Start Coding With ‘Mission Python!’

Reading Time: 2 minutes

What better way to celebrate Computer Science Education Week than with a new book? Try one of the newest from No Starch Press, Mission Python: Code a Space Adventure Game! by Sean McManus.

I’m a big fan of all of the No Starch books, and this one is no different. One of my favorites is Super Scratch Programming Adventure, which gives you a chance to create your own video game. Mission Python! is similar, though for a somewhat more advanced audience. The reader gets to learn Python while building a space game in Python.

The book is built around using either a Windows PC or a Raspberry Pi, but doesn’t assume you know much. It begins by walking you through installing the necessary software, Python and Pygame Zero (if you’re on a Windows machine—they both are pre-installed on the Raspbian distro for the Raspberry Pi).

From there, it’s step-by-step lessons on how the program is built. However, I love the recommendations in the introduction for various ways to use the book. Some learners will do better to walk through from the beginning and build it themselves. Others will benefit from downloading the finished game and playing it first before building it, which you can do. This is my preferred method, as you have an idea at each step what the result will look like. And either way, once you’re finished, you can use what you know and have learned to change the game—edit the graphics, change the puzzles, or anything you like.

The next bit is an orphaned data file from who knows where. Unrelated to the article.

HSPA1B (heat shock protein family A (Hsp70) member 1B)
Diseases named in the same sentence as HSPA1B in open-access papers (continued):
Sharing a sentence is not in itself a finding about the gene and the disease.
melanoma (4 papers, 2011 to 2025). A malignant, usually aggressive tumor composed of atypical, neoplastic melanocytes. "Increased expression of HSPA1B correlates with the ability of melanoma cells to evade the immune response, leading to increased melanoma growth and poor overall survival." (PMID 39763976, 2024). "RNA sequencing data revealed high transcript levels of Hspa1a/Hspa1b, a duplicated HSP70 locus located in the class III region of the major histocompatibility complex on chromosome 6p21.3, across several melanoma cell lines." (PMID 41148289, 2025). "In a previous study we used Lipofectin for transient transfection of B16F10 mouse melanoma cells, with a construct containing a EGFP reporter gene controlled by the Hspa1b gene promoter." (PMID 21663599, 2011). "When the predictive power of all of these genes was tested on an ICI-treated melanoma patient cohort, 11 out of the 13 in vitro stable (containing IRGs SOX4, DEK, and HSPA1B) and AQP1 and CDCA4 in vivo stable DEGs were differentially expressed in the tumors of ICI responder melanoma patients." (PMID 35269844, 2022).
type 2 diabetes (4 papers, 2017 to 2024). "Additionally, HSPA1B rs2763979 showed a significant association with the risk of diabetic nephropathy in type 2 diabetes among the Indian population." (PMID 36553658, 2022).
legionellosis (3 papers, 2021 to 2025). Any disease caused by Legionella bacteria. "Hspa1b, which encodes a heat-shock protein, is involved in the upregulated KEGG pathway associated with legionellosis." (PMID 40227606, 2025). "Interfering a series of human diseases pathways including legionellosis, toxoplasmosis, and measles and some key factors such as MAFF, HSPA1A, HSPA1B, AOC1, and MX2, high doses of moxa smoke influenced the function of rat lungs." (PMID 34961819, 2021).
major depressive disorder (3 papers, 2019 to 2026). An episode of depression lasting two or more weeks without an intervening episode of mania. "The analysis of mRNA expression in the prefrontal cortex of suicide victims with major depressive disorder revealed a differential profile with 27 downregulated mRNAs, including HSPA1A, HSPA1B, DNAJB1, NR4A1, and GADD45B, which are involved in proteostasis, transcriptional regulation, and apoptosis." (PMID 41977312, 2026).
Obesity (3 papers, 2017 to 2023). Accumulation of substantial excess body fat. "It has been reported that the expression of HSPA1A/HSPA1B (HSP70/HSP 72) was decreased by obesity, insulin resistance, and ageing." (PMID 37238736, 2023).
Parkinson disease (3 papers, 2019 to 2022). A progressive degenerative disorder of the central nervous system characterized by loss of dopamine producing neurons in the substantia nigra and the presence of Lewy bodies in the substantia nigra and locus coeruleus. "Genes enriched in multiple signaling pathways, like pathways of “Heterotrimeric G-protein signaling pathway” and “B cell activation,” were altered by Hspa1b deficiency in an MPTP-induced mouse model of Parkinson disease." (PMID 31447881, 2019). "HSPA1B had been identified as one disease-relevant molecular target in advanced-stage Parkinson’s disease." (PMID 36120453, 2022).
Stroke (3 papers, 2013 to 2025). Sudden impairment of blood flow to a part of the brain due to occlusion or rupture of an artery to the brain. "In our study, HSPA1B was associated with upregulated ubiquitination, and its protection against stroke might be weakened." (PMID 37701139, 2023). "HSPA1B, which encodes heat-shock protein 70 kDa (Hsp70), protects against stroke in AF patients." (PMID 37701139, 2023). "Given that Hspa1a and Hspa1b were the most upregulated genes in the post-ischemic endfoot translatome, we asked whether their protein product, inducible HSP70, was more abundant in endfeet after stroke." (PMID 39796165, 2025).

Even testing your code is fun, offered in the form of “training missions.” Space fans will enjoy the theme continued through the book with section titles like “Mission accomplished?” and “Are you fit to fly?”

Finally, there’s my favorite bonus. It doesn’t add anything to the content, but the page numbers are accompanied by a little astronaut who walks if you thumb through the pages like a flip book.

If you’re looking for additions to your computer science education or gifts for your budding programmer, I’d generally recommend anything from No Starch Press, but Mission Python! is one of my new favorites.

Advertisements